If those who fail to learn from history are doomed to repeat it, what about the ones who do learn? If they're like Alice McCabe, they're destined to chronicle it.
The 88-year-old Lawrenceville resident moved to Gwinnett in 1973, and shortly thereafter took a bus trip hosted by the Gwinnett Historical Society that changed her life. Since then she's become an integral part of the Historical Society, which recently honored her for 38 years of service.
Not bad for a woman who didn't care for the subject while growing up in New Jersey.
"I'll tell you the truth -- I didn't like history in school at all," McCabe said. "But (researching it in Gwinnett) was different. These were real live people I could meet and see."
Though she's met a lot of people through her volunteer job, McCabe made one of her biggest impacts by chronicling Gwinnett's dead. As chair of the Cemetery Committee she worked for 17 years recording tombstone information from Gwinnett cemeteries and also has been a major proponent in protecting those areas. Her tireless efforts combined with those of other volunteers resulted in the book "Gwinnett Deaths 1818-1989."
"That became a passion," McCable said of her work chronicling local cemeteries. "I didn't know I had it.
"We'd go from tombstone to tombstone and copy (the information down). We had two or three eager people to help. It was a lot of hard work. (Even now) we hear about one or another (cemeteries) that were way back in the woods that we didn't know about."
Having that information on record is quite an accomplishment and plays a big role in helping people who might want to explore their family tree. It was while researching his own family that Richard Lux, now the organization's archivist and cemetery chair, first met McCabe.
"On my first visit to the historical society in 1991, I met Alice," he said. "I arrived with limited information, just the initials, last name, and the fact my ancestor was born in Gwinnett County. With her help I left with his full name, birth and death date and the directions to the cemetery where he and four generations of my family are buried. She has assisted so many people in Gwinnett and across the country finding their roots and history in Gwinnett."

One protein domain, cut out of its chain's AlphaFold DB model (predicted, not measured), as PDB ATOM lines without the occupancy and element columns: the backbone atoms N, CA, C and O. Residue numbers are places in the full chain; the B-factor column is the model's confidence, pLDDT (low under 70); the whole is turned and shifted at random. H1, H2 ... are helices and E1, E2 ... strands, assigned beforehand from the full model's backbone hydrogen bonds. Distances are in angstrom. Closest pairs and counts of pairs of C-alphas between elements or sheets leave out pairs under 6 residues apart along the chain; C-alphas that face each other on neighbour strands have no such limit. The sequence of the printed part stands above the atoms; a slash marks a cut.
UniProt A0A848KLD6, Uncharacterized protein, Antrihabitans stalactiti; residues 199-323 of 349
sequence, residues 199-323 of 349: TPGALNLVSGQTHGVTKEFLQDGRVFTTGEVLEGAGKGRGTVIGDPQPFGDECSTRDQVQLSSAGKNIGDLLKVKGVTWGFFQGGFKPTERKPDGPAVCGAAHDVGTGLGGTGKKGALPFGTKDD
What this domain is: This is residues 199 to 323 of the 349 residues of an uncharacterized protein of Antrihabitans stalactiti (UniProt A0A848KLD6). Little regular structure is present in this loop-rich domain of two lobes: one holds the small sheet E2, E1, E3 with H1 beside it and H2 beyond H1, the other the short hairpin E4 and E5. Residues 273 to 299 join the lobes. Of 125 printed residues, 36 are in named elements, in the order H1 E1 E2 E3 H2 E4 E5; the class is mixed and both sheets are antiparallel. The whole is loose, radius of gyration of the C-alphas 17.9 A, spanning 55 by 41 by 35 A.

McCabe used her journalism background (she began her newspaper work at the Newark Evening News in New Jersey and later freelanced for the Tampa Tribune) to help start and edit the Heritage newsletter and also played a role in proofing all of the Historical Society's publications. She has served in a number of roles for the group, including president, and was honored with the Distinguished Service Award in 1988, the Preservation Award in 1995 and '97 and the first-ever Legends Award in 2001.
For a long time, McCabe could be found at the Society's offices almost every day, but she cut her hours back to Thursdays over the past five or six years. These days she stays in shape by swimming three days a week at the YMCA and visits the office when needed. She says she has no thoughts of ceasing her work with the Society.
It's amazing to think that her myriad of contributions came from a chance bus tour in the 1970s when John Hood, one of the founders of the Gwinnett Historical Society, noticed her taking notes and asked if she'd write something about the tour. She obliged, and the rest, as they say, is history.
Email Todd Cline at email@example.com. His column appears on Wednesdays.